A sigh of relief overwhelms me as I notice crisp early mornings and rainy days gently crawling back into my daily routine. I love the Autumn. It feels like coming home. Cosy evenings and hot drinks in living rooms with the shimmer of Christmas on the horizon.
One of the many reasons I like this time of year is because I enjoy the fashion. Layers and black tights come back into the norm. The panic of what to wear to the beach or swimming with your mates takes a back seat, and film nights with a feast creep back into the norm. But in a way, it makes me sad. I know many people prefer this time of year because they feel safer. It’s much easier to protect ourselves when we can wrap up and feel less on “display”.
This is what has inspired me to give my thoughts on the “Body Positivity” movement.
A general definition is something like this: “The Body Positive Movement is a movement that encourages people to adopt more forgiving and affirming attitudes towards their bodies, with the goal of improving overall health and well-being.”
In some ways, I feel like we are being exposed to a more diverse range of body types. Social Media influencers such as Bodiposipanda and Grace Victory are championing this movement and running with it. In my opinion, this is bloody fantastic and I am going to tell you why.
A few months ago I saw a Facebook status arguing that a body positive article was essentially encouraging obesity and that’s creating an unhealthy message to young people. This disheartened me for many reasons. I think body positivity is all about embracing yourself and body for what it is. It celebrates how you look and aims to improve how you FEEL – uncovering the reasons why you might not be happy with your body. Those reasons may also explain your behaviours surrounding the way you treat your body.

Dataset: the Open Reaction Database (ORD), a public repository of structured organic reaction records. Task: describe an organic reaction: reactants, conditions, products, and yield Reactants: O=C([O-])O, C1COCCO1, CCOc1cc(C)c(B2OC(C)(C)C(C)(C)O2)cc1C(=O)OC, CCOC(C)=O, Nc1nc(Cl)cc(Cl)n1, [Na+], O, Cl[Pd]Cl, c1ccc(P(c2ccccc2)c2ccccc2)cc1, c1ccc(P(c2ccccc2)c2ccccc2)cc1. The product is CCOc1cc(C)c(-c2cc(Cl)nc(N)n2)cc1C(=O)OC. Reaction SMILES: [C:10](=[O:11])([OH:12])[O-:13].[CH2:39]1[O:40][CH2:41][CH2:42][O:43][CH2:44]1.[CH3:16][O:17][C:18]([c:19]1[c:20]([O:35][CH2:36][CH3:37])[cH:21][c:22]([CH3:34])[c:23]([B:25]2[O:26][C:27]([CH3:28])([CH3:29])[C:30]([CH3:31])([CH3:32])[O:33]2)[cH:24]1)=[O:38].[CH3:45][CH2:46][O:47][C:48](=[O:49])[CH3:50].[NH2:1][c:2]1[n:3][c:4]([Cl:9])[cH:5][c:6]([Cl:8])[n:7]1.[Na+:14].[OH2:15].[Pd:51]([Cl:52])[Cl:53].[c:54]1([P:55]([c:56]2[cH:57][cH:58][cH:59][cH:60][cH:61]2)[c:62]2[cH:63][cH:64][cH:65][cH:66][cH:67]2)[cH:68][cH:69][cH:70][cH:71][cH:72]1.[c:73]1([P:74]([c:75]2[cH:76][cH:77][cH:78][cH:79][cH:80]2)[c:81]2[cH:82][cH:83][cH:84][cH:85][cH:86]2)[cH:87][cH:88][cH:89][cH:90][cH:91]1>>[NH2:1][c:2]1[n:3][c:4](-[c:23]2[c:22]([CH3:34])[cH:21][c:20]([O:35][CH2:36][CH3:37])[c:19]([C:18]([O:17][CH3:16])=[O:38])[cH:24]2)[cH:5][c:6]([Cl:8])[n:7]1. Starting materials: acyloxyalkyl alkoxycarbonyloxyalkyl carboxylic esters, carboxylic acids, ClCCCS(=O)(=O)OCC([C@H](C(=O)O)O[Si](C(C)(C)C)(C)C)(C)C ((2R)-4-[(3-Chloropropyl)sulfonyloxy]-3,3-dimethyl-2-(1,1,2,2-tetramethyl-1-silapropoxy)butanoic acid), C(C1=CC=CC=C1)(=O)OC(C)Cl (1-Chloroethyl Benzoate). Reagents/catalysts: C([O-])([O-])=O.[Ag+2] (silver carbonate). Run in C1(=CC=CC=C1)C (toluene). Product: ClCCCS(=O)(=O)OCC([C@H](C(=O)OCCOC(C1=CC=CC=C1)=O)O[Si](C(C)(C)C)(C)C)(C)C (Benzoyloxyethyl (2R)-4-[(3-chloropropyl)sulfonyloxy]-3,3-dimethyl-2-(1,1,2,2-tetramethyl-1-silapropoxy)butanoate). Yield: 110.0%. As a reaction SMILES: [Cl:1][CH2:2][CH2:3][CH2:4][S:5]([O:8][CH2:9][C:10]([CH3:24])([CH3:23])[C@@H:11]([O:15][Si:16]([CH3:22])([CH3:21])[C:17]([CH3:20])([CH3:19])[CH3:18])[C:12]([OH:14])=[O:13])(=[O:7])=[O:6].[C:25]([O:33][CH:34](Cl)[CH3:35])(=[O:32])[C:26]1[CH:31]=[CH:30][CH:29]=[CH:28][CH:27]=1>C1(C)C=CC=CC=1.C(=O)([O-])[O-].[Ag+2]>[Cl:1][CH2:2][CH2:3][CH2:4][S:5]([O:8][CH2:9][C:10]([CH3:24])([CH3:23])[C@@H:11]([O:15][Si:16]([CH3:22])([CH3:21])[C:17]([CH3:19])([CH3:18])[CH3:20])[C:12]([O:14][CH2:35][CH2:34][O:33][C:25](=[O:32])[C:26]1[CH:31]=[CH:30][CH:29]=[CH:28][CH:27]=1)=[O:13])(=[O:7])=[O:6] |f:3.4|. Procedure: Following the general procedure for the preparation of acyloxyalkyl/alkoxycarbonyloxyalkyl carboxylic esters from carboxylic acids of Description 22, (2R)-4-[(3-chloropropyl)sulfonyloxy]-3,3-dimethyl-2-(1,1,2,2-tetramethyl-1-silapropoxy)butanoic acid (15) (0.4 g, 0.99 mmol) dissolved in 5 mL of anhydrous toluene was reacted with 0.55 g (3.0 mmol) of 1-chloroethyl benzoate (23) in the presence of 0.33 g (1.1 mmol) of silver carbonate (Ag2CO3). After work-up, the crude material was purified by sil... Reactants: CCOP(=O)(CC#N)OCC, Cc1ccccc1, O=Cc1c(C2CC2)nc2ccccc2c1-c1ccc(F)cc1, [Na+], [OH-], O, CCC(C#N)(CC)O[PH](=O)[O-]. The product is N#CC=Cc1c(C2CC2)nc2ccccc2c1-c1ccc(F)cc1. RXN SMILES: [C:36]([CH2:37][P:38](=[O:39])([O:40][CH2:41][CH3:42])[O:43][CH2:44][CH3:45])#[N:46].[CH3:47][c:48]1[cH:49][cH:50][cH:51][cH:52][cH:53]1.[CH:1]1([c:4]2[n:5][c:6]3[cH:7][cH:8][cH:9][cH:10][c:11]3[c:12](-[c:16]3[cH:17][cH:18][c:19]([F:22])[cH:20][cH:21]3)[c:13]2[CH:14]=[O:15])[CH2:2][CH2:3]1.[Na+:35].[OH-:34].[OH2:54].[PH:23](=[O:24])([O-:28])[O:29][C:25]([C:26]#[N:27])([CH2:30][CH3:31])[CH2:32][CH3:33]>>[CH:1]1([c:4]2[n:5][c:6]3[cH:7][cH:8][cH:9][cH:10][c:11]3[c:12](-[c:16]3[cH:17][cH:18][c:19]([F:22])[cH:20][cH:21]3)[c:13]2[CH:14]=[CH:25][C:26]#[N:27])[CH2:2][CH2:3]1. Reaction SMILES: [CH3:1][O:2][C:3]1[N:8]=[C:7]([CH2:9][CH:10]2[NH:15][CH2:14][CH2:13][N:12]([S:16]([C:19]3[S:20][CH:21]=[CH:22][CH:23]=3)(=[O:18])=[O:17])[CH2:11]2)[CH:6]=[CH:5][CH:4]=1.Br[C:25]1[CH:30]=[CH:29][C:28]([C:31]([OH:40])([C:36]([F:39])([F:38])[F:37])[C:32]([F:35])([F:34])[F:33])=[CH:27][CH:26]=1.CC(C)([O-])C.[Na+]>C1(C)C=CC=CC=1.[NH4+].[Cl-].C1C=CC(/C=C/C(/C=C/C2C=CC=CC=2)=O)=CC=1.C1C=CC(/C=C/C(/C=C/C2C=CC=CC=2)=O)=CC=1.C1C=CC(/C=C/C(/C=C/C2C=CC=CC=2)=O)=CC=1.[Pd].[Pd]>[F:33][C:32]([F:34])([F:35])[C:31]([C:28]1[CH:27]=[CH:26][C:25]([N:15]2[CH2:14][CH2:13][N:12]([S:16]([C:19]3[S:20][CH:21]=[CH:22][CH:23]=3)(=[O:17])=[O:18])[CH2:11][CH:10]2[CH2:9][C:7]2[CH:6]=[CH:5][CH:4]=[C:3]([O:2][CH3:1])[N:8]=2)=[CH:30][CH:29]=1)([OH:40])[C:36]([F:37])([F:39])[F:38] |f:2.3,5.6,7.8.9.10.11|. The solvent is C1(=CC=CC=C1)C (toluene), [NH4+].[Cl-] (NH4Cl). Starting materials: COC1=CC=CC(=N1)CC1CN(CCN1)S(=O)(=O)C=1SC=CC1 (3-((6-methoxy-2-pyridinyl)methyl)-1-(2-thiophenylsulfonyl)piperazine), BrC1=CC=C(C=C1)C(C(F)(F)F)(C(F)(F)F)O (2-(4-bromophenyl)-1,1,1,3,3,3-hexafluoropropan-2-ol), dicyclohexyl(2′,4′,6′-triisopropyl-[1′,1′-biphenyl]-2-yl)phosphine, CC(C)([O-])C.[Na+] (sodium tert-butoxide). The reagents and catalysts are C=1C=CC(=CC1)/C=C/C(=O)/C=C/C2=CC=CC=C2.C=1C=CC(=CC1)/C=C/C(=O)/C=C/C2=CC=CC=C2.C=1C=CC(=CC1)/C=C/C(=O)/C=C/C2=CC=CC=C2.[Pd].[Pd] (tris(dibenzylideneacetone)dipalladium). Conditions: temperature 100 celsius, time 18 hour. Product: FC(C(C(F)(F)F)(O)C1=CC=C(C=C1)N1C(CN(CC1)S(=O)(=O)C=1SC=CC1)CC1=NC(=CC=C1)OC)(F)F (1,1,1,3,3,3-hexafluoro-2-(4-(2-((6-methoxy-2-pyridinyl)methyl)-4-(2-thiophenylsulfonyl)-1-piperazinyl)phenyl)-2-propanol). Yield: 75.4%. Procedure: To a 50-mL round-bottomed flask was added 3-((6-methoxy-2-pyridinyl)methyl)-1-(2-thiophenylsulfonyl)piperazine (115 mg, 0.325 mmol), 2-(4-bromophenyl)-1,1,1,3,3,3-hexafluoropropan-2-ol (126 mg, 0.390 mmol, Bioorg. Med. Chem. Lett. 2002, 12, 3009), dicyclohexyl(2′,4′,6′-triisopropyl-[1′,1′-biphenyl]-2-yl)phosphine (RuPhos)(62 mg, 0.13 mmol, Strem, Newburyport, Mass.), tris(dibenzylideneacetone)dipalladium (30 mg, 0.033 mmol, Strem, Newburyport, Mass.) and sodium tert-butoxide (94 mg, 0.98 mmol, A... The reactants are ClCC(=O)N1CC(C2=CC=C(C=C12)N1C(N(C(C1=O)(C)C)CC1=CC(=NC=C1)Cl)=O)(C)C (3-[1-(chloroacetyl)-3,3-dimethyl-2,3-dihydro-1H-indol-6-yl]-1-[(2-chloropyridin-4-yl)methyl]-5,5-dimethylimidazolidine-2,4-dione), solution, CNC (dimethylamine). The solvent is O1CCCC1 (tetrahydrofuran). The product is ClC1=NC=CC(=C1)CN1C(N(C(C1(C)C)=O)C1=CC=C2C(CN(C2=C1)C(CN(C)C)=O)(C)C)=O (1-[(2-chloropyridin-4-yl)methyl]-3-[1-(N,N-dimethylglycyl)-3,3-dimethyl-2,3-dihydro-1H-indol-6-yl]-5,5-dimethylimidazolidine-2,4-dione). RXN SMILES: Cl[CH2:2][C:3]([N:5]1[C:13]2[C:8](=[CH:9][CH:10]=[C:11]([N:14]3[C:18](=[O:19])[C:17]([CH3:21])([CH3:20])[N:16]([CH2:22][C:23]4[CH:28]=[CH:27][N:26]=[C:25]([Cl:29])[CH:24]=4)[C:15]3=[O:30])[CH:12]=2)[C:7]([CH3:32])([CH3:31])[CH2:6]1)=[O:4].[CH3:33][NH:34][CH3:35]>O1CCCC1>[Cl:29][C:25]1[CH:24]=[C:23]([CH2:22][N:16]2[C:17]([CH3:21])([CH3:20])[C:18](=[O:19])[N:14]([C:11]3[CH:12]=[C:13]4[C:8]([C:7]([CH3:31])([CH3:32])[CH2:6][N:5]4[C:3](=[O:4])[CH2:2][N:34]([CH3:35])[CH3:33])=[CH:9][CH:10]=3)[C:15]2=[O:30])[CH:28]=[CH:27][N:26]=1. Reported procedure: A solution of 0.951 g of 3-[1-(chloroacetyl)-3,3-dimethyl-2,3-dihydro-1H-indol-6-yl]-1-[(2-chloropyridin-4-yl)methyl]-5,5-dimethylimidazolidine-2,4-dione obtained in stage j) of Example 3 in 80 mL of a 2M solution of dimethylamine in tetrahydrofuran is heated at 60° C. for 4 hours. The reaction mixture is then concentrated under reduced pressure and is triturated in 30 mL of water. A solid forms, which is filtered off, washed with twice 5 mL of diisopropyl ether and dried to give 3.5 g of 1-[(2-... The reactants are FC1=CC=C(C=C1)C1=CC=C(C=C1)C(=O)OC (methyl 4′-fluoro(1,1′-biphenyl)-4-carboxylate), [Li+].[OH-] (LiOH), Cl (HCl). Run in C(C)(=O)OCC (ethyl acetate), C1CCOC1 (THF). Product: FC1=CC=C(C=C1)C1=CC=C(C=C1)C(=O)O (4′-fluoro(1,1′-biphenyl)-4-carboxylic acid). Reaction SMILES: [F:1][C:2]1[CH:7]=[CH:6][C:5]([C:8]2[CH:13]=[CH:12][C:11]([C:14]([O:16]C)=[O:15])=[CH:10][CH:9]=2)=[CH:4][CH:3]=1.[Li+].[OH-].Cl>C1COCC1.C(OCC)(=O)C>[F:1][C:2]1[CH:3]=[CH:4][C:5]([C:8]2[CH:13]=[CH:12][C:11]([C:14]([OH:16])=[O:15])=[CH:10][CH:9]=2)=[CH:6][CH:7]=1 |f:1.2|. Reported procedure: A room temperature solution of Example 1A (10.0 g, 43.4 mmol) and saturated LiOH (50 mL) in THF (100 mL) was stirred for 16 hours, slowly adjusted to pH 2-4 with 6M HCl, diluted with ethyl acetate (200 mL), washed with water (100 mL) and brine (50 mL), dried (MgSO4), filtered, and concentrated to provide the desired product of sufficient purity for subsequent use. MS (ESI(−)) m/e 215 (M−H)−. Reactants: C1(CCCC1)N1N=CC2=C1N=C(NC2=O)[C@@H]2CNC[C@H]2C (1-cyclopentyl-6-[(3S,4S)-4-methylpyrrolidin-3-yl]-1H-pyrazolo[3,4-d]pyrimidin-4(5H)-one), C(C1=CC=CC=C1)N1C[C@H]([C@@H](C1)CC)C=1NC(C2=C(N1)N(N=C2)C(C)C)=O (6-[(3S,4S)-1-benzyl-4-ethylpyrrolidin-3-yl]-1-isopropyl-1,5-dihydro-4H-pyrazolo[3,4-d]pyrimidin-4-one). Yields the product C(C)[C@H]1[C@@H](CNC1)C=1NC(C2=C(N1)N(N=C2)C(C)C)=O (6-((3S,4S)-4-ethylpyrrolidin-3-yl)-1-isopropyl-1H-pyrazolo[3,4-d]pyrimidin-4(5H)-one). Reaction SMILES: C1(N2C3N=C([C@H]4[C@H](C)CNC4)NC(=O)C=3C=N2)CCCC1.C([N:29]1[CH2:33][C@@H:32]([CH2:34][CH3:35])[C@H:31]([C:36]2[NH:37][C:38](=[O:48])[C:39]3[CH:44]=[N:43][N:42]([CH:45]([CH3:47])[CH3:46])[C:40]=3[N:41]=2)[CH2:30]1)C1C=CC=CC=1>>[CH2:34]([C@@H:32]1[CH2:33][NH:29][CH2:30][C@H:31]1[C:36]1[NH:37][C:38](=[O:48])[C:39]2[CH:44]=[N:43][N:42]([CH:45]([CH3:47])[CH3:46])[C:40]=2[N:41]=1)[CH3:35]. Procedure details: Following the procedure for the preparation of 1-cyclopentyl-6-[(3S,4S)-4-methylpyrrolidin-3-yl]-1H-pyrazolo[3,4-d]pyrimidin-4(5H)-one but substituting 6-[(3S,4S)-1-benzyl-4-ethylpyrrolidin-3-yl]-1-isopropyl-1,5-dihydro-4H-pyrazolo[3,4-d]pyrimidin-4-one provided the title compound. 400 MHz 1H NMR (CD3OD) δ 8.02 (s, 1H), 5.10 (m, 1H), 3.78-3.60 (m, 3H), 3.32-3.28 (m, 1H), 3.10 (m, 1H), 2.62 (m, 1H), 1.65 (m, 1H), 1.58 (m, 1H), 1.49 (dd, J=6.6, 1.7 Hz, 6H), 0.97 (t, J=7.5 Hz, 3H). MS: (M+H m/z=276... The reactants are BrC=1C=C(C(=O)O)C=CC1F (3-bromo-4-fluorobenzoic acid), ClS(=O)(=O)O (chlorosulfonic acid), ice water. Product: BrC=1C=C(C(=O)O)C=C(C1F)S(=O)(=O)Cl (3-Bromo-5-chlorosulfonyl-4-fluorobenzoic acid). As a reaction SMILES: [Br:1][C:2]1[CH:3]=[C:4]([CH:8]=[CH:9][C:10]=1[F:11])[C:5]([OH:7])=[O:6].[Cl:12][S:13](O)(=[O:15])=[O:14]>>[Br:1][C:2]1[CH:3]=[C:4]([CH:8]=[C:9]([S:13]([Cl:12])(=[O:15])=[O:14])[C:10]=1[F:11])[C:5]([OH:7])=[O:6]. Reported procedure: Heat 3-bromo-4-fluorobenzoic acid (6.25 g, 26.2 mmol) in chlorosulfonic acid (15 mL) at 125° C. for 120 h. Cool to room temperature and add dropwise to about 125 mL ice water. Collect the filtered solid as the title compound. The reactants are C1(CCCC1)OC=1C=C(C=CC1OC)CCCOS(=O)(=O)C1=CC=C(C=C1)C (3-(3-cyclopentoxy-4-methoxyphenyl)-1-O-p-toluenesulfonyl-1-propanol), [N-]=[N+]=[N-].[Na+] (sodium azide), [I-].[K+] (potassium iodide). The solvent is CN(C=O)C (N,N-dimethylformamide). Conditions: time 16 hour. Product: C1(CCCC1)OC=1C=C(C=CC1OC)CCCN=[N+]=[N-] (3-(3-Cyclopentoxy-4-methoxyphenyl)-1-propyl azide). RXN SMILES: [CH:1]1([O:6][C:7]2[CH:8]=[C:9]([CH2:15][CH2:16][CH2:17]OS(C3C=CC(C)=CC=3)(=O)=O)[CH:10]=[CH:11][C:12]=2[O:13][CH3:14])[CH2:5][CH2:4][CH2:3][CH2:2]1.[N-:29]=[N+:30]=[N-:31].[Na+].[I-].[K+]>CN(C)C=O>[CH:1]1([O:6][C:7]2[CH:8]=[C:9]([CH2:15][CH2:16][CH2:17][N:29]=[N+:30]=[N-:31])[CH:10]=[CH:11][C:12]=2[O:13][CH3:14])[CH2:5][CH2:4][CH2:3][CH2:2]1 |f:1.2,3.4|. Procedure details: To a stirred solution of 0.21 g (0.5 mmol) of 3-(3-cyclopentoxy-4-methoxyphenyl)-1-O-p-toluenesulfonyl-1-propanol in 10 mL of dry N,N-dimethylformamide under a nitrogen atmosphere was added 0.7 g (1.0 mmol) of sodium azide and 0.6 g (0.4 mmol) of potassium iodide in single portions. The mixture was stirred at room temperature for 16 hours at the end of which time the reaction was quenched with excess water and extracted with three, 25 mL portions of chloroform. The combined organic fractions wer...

Body positivity is encouraging people to take the time to learn more about themselves and look after themselves. Here’s the thing. No one will decide to be healthier (this doesn’t just mean losing weight) because they have been bullied into thinking how they look or are isn’t good enough. If you teach people to love themselves and that they are valued, they are going to be healthier people. They will treasure their bodies which otherwise might play a big part in self-destruction. Negativity rarely results in a direct positive change.
In general, we need to give people the tools to feel included and well resourced to be happy. There is nothing wrong with that. Let people embrace their bodies and feel unashamed – openness to diversity is never a bad thing.
Body Positivity Resources:
- What is Body Positivity?
- “Here’s Why the Definition of Body Positivity Isn’t Up for Debate” – a really good article about the evolution of Body Positivity.
- Some light-hearted tips from BuzzFeed